A delay in trade tariffs could further boost the US dollar's fortunes
Any weakness in the greenback should be short-lived, says Gaurav Kashyap
November proved to be a stellar month for the US dollar. The US Dollar Index, a measure of the value of the currency against a basket of major currencies, gained 1.12 per cent month-on-month, while the US dollar/Swiss franc and US dollar/Japanese yen currency pairs hit five and six-month highs respectively.
The first few trading sessions of December saw bouts of weakness drag the greenback lower — on the back of a far weaker US ISM Manufacturing Index coming in at contractionary levels of 48.1 actual versus a forecast of 49.2 — however, the weakness should be short-lived.
Overall, I maintain my dollar long bias; if we see a delay in the December 15 tariffs, this would be perceived as optimistic which should lend weight to dollar bulls.
Despite the US Federal Reserve cutting rates in October, it has maintained a rather dovish stance towards future rates, as the country's equity markets hit record highs in November. In the short term, watch for developments around the trade wars to drive US-based assets. All eyes will be on President Donald Trump in the lead up to the December 15 tariffs. The US is set to introduce an additional 15 per cent tariff on about $156 billion (Dh573bn) of Chinese goods and this could be averted if a trade deal is reached in the lead up.
Such an announcement would be a major boon for equities and currencies as markets would adopt a “risk-on” approach. While it is highly likely for this round of tariffs to be rolled back, keep an ear out for developments from Washington. In the interim, watch the US ISM Non-Manufacturing Purchasing Manager's Index due on Wednesday and the US Nonfarm Payrolls on Friday, which is expected to come in at 180,000. Any figure falling below expectations would see strong weakness in US equities and the dollar and vice versa.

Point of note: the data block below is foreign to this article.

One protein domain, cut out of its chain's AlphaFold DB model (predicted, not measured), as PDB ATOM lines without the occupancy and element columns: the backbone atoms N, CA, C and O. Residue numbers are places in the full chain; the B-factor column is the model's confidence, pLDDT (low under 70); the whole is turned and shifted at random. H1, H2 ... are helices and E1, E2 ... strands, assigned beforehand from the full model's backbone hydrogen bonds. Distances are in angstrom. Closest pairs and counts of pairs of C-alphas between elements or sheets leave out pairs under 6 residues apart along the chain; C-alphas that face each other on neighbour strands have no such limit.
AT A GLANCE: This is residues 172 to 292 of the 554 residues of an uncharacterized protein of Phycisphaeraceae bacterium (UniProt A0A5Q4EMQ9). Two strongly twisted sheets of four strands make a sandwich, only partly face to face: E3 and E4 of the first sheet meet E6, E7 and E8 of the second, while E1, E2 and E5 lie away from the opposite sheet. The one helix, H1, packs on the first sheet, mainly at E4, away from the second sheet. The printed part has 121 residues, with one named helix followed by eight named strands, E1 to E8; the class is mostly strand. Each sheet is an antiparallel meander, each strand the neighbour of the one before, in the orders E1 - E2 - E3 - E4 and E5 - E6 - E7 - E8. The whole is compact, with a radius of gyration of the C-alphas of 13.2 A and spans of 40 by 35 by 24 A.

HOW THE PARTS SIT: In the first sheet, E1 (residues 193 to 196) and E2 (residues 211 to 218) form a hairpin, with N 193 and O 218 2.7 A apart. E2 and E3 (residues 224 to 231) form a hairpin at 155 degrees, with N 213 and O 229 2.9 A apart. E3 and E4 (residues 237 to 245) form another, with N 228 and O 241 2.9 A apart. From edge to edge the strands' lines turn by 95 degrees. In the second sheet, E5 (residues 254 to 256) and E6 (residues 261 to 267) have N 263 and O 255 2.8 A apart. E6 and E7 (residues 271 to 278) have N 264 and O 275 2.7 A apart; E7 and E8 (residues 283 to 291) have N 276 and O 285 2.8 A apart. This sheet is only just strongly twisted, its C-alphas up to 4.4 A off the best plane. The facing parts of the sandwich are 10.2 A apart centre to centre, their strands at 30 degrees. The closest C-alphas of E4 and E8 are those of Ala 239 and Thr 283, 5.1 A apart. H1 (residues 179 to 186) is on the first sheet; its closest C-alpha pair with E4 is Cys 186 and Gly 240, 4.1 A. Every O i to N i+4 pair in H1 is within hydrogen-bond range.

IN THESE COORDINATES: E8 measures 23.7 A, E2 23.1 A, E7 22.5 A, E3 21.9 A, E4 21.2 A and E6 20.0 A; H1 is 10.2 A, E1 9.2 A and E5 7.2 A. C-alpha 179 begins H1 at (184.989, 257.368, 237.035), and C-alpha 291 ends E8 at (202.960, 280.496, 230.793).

Overall, I maintain my dollar long bias; if we see a delay in the December 15 tariffs, this would be perceived as optimistic which should lend weight to dollar bulls. Next week will see the release of US Consumer Price Index figures; expectations are for the core CPI figure to come in at 2.3 per cent year-on-year, while the month-on-month increase is expected at 0.2 per cent. This will be followed by the headline Fed interest rate decision. Despite strong overtures from the President at the start of this week — when Mr Trump tweeted about the central bank's "ridiculous policies" of the Fed" — I do not expect a cut at the December meet.
In the October meeting's minutes, the Fed noted that policy is “well calibrated” to support the economy unless there was a “material reassessment” of the outlook. Again, escalation of trade war developments — through the implementation of another round of tariffs — could force the Fed to act but this would not come into play until at least the first quarter of 2020.
Across the pond, volatility is set to kick off in UK pound assets with all focus turning to the country's imminent general election on December 12. Again, the political implications make it very difficult to predict. Looking at the most recent polls from the past weekend, the probability of a hung government currently seems the highest.
Prime Minister Boris Johnson will work tirelessly to form a majority through a coalition and if we have a clear-cut picture, this could see pound asset classes move higher. I suggest exercising caution before building positions in sterling and look at building a strategy only until after the election results are conclusive. The pound is trading near three-month highs to start the month, just under the $1.30 level, which I called as a strong resistance point in my last column. We could see upward moves above $1.33 with a favourable election result in the immediate aftermath of the result next week.
Meanwhile, my November views on the euro/US dollar pair and gold panned out perfectly and I continue to see opportunities in both. Starting with gold, the precious metal sold off rather aggressively in November, dropping more than 3 per cent month-on-month to hit three-month lows. Strong buying propped up gold above$1,445 per ounce levels. I was never convinced with the gold rally at $1,500 levels and it has remained under pressure ever since. Look at building long positions in the channel between $1,430 and $1,450.
The euro/dollar pair will continue to weaken and re-test $1.0990 levels, achieved on November 29, where it will find good buying support. While we could see some further upsides in the euro in the early parts of December, expect my earlier upside target of $1.1175 to hold with downsides floored at $1.0990 levels until the end of the year.
Gaurav Kashyap is a market strategist at Equiti Global Markets. The views and opinions expressed in this article are those of the author and do not reflect the views of Equiti
Updated: December 3, 2019 02:21 PM